Come to Wyoming, We Got Headwind (USA Day 63)
So it’s goodbye to Colorado, our bumpy, colourful friend. It performed a dramatic final act this morning as we cycled north from Walden: a carpet of honey-scented wildflowers for ten full miles. With the snows being later and thicker than normal, word around the gas stations is that this summer boasts a greater-than-usual concentration of two crucial things: flowers and mosquitos. We’ve experienced the full impact of both.
As we crested the hills of the enormous and largely empty ‘State Line Ranch’, and emerged upon a high, flat prairie that stretched for miles, two strange things happened at once:
1. We entered Wyoming.
2. We were hit by a sudden headwind.
Moreso even than Kansas, Wyoming is known for its incessant wind. It’s as if Colorado, coming to the top of this particular hill, found it a bit blowy and drew the marker right there. Poor Wyoming, getting all the windy bits.
For the remaining forty miles, headwind was the main order of the day. It wasn’t so bad that we couldn’t ride, just strong enough for flats to feel like uphills and for downhills to require pedalling. Wyoming revealed itself to be quite beautiful: sweeping, grassy valleys bordered by rocky hills, less jagged than the Colorado ones and altogether more cuddly. The air here is warm and very, very dry. Within miles our throats had desiccated by the headwind, our voices only croaky splutters when we stopped for cake. Rather than needing water to replace our sweat, though doubtless we’re doing enough of that, now we need it to lubricate our poor mouths, which are currently an excellent place to store baking ingredients.
In Riverside, our first Wyoming town, we sat on the swing-seat outside a shop we had no intention of patronising, wondering who’d stolen our energy. Just thirty miles of headwind had knocked us both out. However, a lovely encounter with two great women hiking the Continental Divide, and then with a Westbounder, Sasa, and her pannier-mounted bonsai plant named Bonnie, set us back on track. The last twenty miles were windy as ever, but we caught up with Sasa and rode into Saratoga together, sharing the wind most fairly while marvelling at the assembled roadside pronghorns who pronked away if you stared too hard. After checking in with our host Karim, we headed back out for a date in Saratoga (whaaa?) with our second friend-from-home in a week. This time, my beloved godfather Jim Jobby, whose family had joined him on holiday in Wyoming for rock climbing, sightseeing and bumping into godsons. We ate our most luxurious meal since arriving in the states, in, let me remind you, Saratoga Wyoming. Our Americanised Italian food (what Miriam described as ‘Red-Sauce Cuisine’) was accompanied by the most rehearsed waitress in history.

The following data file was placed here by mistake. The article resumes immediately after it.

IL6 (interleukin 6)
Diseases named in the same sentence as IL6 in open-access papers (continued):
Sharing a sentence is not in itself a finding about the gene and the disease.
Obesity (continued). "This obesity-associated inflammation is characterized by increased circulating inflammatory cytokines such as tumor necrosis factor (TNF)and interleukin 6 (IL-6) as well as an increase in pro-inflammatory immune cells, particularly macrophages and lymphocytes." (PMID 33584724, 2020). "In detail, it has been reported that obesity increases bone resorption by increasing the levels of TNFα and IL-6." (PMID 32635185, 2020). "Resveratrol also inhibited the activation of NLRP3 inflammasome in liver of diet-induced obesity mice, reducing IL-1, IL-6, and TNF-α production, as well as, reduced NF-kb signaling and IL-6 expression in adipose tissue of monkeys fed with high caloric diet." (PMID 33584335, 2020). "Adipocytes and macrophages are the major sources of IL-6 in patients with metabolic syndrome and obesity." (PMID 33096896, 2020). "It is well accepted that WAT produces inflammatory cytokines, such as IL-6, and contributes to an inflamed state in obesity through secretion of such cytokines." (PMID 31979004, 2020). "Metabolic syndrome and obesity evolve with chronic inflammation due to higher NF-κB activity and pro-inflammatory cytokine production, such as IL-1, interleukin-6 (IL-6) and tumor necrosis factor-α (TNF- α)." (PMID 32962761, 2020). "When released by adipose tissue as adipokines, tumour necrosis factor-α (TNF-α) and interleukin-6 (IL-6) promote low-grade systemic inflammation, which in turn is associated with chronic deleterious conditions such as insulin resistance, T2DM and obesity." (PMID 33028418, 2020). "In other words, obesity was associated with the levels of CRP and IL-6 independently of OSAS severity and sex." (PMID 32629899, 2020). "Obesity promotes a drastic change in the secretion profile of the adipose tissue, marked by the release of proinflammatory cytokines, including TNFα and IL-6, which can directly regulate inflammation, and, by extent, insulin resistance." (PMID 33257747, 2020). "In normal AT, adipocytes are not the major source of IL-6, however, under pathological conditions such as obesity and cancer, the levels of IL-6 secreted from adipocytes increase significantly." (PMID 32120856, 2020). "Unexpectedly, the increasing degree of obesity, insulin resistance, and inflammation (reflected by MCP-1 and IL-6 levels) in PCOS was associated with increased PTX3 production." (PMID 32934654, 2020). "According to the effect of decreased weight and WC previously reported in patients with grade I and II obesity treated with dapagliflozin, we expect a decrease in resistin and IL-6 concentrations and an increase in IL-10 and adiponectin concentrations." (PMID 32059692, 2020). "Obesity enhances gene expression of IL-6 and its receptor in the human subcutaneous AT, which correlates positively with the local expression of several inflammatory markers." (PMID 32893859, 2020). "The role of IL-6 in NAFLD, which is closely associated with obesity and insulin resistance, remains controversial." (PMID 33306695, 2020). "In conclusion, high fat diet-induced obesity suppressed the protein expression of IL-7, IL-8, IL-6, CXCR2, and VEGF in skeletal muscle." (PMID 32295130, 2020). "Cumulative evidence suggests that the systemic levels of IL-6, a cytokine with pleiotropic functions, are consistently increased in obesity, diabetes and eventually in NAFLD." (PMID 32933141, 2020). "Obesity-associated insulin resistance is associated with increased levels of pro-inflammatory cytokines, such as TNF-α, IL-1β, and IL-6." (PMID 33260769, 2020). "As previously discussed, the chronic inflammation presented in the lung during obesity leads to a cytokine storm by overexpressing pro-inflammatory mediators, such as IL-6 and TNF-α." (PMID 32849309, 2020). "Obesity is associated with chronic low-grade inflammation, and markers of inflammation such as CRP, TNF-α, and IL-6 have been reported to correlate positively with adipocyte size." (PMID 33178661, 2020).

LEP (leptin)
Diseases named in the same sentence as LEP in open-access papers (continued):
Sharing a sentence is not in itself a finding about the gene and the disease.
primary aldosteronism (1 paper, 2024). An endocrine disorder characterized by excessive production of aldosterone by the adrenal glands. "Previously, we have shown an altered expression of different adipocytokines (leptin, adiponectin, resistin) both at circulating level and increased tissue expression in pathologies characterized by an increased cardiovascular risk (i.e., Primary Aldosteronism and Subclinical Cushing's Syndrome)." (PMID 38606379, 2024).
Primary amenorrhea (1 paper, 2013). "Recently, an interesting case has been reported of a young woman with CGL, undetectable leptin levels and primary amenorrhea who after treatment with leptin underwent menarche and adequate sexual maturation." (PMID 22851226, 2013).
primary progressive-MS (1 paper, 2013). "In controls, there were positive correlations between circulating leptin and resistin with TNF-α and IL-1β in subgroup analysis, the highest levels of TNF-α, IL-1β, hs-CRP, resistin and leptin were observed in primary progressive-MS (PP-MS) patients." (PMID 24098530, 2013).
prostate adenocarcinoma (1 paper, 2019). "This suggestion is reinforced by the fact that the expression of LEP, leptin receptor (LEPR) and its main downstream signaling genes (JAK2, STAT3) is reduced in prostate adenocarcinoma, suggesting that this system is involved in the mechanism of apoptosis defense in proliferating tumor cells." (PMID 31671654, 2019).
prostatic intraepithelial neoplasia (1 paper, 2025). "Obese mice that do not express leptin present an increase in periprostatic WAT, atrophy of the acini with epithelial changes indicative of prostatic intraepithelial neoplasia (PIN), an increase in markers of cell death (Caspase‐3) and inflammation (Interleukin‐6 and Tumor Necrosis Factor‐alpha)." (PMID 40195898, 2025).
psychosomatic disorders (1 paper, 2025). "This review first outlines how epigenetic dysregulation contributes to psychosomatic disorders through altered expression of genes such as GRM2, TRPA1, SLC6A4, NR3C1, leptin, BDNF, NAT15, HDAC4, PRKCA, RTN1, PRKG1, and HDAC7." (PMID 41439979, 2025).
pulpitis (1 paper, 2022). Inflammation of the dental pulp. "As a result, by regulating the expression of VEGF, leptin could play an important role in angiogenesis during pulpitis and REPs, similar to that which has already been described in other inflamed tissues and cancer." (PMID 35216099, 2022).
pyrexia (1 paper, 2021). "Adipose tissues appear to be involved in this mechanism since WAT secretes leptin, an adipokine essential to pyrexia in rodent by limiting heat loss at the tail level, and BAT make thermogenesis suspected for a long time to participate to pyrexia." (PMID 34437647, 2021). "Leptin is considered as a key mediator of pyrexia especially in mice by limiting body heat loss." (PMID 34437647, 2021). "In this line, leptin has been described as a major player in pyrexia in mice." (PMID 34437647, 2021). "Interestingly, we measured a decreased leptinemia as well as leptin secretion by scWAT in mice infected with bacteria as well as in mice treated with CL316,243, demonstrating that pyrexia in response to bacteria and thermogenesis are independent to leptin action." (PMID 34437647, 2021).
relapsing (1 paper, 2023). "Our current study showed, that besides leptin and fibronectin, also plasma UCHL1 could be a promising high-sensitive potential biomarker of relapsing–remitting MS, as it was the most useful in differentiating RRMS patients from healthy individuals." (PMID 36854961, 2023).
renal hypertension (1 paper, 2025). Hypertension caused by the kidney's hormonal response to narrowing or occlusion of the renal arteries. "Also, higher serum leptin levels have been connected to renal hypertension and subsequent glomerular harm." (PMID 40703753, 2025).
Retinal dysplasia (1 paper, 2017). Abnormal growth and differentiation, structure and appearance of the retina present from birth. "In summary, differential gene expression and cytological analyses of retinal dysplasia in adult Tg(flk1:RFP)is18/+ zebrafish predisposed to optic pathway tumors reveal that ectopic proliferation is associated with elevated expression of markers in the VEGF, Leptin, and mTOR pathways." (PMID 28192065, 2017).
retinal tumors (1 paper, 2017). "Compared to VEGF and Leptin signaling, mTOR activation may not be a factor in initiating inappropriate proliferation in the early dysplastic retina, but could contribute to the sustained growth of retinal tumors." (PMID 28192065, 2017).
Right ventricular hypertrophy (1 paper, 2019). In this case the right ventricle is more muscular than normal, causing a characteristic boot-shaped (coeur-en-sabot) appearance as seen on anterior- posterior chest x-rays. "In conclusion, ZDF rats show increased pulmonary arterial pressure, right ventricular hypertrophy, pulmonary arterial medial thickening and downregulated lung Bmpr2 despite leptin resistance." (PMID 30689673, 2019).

“Our specials for you this evening will be the Hawaiian Red Snapper, which Chef will prepare this evening with fresh sautéed kale and a lovely red wine reduction this evening for you.”
We ate so well. We drunk red wine. We momentarily forgot we were on a cycling trip. On the way home we dropped into the Dollar General to stock up on honey buns and cans of iced coffee.